The news story says that Florida has been on the leading edge
on end-of-life issues for years. Because of its large population of seniors, state
legislators have been pressed to accommodate elder constituents who have long been calling
for more flexibility and control over advanced care planning.
The new changes to Florida law will expand the conditions
under which living wills can function and clarify language as to what constitutes
life-prolonging care. With such changes being made, Towey told reporters that now is an
excellent time for Floridians of all ages to consider drawing up or revising their living
"With the new law taking effect, and because nearly
three out of four Florida deaths take place in a hospital or nursing home, the importance
of advanced care planning has never been greater," Towey told the newspaper.
A valid living will can guide children or siblings who may
have disagreements on a course of action, Towey said. When two caregivers disagree, the
patient's own preferences can alleviate a lot of frustration and bitterness.
Pain management is another area a living will can handle. The
article reports that without proper authorization, some medical facilities are reluctant
to increase pain relief medication to adequately ease suffering for fear that the
medication may have side effects.
Patients can also specify if they want tube feeding and
ventilation to keep them alive or whether they want such assistance ended. Tube feeding
and ventilation are often the last medical procedures to be discontinued.
The story says that beginning today, changes in Florida law
will clear up some of the ambiguity surrounding current law regulating end-of-life
decisions. Specifically, lawmakers expanded the scope of living wills to patients not only
in terminal condition or persistent vegetative states, but to persons suffering from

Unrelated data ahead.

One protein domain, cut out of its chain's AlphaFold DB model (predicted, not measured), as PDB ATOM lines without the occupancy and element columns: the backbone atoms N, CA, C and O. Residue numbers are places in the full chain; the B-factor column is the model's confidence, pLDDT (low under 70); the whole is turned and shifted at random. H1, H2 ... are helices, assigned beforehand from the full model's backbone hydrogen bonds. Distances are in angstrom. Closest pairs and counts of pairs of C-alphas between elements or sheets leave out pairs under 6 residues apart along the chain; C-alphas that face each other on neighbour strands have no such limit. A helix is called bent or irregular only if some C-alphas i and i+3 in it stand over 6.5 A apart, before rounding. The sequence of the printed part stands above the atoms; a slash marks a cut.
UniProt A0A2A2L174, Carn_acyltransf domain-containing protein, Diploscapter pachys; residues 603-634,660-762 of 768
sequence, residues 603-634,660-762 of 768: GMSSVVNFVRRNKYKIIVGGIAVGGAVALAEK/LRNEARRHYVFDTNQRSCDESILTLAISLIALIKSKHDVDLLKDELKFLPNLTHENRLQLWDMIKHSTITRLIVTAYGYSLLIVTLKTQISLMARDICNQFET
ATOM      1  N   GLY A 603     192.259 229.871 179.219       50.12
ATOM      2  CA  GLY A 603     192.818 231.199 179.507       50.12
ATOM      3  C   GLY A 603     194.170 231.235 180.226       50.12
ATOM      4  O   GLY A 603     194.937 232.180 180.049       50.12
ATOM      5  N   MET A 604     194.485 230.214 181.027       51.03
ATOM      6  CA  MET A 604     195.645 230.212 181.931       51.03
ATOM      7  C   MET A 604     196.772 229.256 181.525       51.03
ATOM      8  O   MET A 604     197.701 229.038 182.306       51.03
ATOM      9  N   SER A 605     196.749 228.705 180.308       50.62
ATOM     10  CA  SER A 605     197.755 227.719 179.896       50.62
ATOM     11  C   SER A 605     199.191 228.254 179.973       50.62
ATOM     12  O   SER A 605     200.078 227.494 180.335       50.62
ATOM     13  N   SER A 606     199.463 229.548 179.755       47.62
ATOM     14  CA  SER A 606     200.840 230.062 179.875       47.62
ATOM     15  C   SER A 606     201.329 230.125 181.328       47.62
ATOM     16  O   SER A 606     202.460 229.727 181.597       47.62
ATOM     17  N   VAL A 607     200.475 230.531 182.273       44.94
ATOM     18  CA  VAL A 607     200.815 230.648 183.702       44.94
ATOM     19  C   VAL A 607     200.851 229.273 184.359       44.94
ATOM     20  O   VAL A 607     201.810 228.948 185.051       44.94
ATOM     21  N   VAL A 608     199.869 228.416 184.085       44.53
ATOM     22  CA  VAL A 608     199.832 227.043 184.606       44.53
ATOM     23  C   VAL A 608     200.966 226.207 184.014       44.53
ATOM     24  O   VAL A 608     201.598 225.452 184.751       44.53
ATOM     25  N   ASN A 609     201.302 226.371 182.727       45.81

"end-stage condition," when the patient is incapacitated and completely
dependent physically. Medical treatment in such situations would be ineffective.
The new law also would include food and water as
life-prolonging procedures and therefore subject to living wills. Currently, there is no
universal agreement as to whether food and water can be withheld.
"We're trying to alleviate ambiguities regarding
end-of-life care," said state Greg Gay, an attorney specializing in elder law, told
reporters that patients should consider changing their living wills in light of the new
"Since the revisions to the living will statute do not
take effect until Oct. 1, it is important to understand that any living will signed before
Oct. 1 may be construed according to laws in effect when the living will was signed and
not according to these new provisions," Gay said.
Established in 1997, the Five Wishes program is the latest in
a series of efforts to inform Floridians about the need for end-of-life planning. So far,
the document is considered legal in 33 states. More than 600,000 Five Wishes packets have
been distributed nationwide.
The Five Wishes pamphlet deals with five critical areas and
asks patients and their families to answer in detail a series of questions involving who
will make decisions when the patient cannot; what types of medical treatment should be
used or avoided; medication and comfort, visitation and other issues. Once filled out and
notarized, it becomes a legal document.
"Under the Five Wishes, we get into what 'end-stage
condition' is and we put it in regular English," Towey said. "It allows people
to say how they want to treated."
To obtain a copy of "Five Wishes," send $5 to P.O.
Box 1661, Tallahassee, FL32302.